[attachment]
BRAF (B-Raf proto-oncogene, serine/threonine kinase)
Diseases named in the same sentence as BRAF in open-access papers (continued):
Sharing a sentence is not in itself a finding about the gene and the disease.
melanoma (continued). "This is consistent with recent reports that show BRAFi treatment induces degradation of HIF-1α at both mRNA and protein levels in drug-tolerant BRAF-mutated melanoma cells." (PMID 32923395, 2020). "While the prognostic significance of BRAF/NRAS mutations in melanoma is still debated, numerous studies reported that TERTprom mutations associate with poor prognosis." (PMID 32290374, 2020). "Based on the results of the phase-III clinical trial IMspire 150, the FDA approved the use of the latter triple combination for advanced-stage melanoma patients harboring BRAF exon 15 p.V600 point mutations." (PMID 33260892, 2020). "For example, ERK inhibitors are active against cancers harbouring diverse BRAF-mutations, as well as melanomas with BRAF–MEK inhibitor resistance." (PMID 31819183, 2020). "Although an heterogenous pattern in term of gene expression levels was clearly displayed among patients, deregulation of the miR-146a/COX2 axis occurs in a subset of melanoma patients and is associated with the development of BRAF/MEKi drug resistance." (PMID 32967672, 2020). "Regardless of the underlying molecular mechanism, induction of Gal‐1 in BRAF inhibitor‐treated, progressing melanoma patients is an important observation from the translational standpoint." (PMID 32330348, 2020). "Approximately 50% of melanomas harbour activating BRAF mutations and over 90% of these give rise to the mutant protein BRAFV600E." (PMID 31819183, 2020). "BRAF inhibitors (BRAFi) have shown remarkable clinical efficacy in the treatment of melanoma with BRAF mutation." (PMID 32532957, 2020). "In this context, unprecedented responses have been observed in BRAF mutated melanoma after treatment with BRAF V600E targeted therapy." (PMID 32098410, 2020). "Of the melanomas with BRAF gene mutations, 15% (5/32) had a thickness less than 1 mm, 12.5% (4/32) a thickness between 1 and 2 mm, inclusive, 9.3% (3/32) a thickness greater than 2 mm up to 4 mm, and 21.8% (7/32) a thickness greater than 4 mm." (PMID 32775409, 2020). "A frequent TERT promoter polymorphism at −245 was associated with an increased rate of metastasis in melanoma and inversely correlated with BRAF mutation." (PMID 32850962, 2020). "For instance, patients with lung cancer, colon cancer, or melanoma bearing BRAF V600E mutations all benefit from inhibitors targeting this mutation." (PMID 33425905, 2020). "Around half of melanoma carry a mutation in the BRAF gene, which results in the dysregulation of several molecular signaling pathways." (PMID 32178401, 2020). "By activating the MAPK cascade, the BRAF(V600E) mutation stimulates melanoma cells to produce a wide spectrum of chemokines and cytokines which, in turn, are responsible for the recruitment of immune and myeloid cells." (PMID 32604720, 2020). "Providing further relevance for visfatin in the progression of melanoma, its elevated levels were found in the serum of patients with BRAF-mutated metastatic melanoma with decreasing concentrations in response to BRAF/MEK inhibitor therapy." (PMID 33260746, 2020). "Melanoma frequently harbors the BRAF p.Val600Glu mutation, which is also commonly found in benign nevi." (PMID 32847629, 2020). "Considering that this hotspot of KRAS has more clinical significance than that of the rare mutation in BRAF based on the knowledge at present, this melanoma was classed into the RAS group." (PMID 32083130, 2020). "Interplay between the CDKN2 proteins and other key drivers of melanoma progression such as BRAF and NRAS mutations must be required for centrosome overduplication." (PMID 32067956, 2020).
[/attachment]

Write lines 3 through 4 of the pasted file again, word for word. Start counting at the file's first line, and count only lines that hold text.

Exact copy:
Sharing a sentence is not in itself a finding about the gene and the disease.
melanoma (continued). "This is consistent with recent reports that show BRAFi treatment induces degradation of HIF-1α at both mRNA and protein levels in drug-tolerant BRAF-mutated melanoma cells." (PMID 32923395, 2020). "While the prognostic significance of BRAF/NRAS mutations in melanoma is still debated, numerous studies reported that TERTprom mutations associate with poor prognosis." (PMID 32290374, 2020). "Based on the results of the phase-III clinical trial IMspire 150, the FDA approved the use of the latter triple combination for advanced-stage melanoma patients harboring BRAF exon 15 p.V600 point mutations." (PMID 33260892, 2020). "For example, ERK inhibitors are active against cancers harbouring diverse BRAF-mutations, as well as melanomas with BRAF–MEK inhibitor resistance." (PMID 31819183, 2020). "Although an heterogenous pattern in term of gene expression levels was clearly displayed among patients, deregulation of the miR-146a/COX2 axis occurs in a subset of melanoma patients and is associated with the development of BRAF/MEKi drug resistance." (PMID 32967672, 2020). "Regardless of the underlying molecular mechanism, induction of Gal‐1 in BRAF inhibitor‐treated, progressing melanoma patients is an important observation from the translational standpoint." (PMID 32330348, 2020). "Approximately 50% of melanomas harbour activating BRAF mutations and over 90% of these give rise to the mutant protein BRAFV600E." (PMID 31819183, 2020). "BRAF inhibitors (BRAFi) have shown remarkable clinical efficacy in the treatment of melanoma with BRAF mutation." (PMID 32532957, 2020). "In this context, unprecedented responses have been observed in BRAF mutated melanoma after treatment with BRAF V600E targeted therapy." (PMID 32098410, 2020). "Of the melanomas with BRAF gene mutations, 15% (5/32) had a thickness less than 1 mm, 12.5% (4/32) a thickness between 1 and 2 mm, inclusive, 9.3% (3/32) a thickness greater than 2 mm up to 4 mm, and 21.8% (7/32) a thickness greater than 4 mm." (PMID 32775409, 2020). "A frequent TERT promoter polymorphism at −245 was associated with an increased rate of metastasis in melanoma and inversely correlated with BRAF mutation." (PMID 32850962, 2020). "For instance, patients with lung cancer, colon cancer, or melanoma bearing BRAF V600E mutations all benefit from inhibitors targeting this mutation." (PMID 33425905, 2020). "Around half of melanoma carry a mutation in the BRAF gene, which results in the dysregulation of several molecular signaling pathways." (PMID 32178401, 2020). "By activating the MAPK cascade, the BRAF(V600E) mutation stimulates melanoma cells to produce a wide spectrum of chemokines and cytokines which, in turn, are responsible for the recruitment of immune and myeloid cells." (PMID 32604720, 2020). "Providing further relevance for visfatin in the progression of melanoma, its elevated levels were found in the serum of patients with BRAF-mutated metastatic melanoma with decreasing concentrations in response to BRAF/MEK inhibitor therapy." (PMID 33260746, 2020). "Melanoma frequently harbors the BRAF p.Val600Glu mutation, which is also commonly found in benign nevi." (PMID 32847629, 2020). "Considering that this hotspot of KRAS has more clinical significance than that of the rare mutation in BRAF based on the knowledge at present, this melanoma was classed into the RAS group." (PMID 32083130, 2020). "Interplay between the CDKN2 proteins and other key drivers of melanoma progression such as BRAF and NRAS mutations must be required for centrosome overduplication." (PMID 32067956, 2020).